Methods: Brainstorming and research, tradition, advice from students, teachers, administrators, etc.
Example: How can we increase attendance? Make meetings mandatory; have meetings during school hours; serve refreshments during meetings; remind members of meetings, etc.
Purpose: To choose between alternatives by using decision-making processes.
- Individual Decision: To make a quick choice, especially when added information is unavailable or unnecessary.
- Group Decision: To make a choice based on the input of others; encourage others to participate in the decision-making process.
- Values Clarification: To choose between alternatives based on what is most important to those making the decision.
- Individual: The president, committee chairperson, or another person decides on the course of action.
- Group: This type of solution selection is accomplished by a group vote or a group consensus.
- Values Clarification: By using a worksheet, quantify those elements most important to the group in making a selection between alternatives.
Purpose: To develop a step-by-step process to work toward accomplishing the selected solution.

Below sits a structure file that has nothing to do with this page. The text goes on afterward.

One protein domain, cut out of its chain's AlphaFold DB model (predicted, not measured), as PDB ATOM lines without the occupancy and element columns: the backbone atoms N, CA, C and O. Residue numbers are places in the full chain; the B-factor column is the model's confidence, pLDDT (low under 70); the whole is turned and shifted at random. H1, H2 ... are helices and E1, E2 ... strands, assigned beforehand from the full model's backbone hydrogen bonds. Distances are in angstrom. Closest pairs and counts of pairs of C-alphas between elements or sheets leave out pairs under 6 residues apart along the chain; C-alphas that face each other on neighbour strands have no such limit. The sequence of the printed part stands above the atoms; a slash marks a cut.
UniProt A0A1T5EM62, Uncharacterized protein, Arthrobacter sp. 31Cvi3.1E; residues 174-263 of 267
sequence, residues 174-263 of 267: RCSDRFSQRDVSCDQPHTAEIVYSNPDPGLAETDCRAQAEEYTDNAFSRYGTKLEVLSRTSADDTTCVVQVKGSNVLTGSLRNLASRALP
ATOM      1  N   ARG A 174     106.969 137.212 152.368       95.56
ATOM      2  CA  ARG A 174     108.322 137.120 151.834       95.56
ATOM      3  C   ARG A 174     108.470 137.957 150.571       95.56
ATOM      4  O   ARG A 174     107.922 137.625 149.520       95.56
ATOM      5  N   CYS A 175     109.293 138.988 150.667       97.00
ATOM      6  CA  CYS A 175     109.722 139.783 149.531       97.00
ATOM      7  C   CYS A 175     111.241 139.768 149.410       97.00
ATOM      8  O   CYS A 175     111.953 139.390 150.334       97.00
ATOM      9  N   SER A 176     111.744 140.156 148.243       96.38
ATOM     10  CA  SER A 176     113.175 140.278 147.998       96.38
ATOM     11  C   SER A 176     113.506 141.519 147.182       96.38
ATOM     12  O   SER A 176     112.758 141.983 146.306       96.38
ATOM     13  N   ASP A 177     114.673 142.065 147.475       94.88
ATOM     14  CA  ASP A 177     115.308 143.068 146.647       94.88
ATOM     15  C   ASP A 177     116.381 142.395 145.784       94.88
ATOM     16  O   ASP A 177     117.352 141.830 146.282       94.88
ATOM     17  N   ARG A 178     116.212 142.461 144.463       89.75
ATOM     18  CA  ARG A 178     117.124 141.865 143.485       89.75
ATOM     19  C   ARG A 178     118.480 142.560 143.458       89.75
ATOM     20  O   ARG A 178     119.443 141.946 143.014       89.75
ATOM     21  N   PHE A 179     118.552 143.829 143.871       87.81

Methods: Examine the Program Development Worksheet as one possible model of program development. Time lines for the accomplishment of a task are also an example of a method of program development.
Example: See the example outlined on the sample Program Development Worksheet.
Purpose: To take action and complete the program developed.
Methods: Follow the worksheet, timeline, or whatever method of program development you have chosen.
Example: Program implementation is doing what you proposed to do. Using the example of how to increase attendance at meetings, making meetings mandatory would be an implementation.
Purpose: To examine the entire process to uncover what went well and what needed improvement. Evaluation can be formative and work toward program improvement during implementation, or it can be summative and work toward making future programs more effective.
Problem-Solving Process Summary
- Identify the actual state of affairs
- Define the desired state of affairs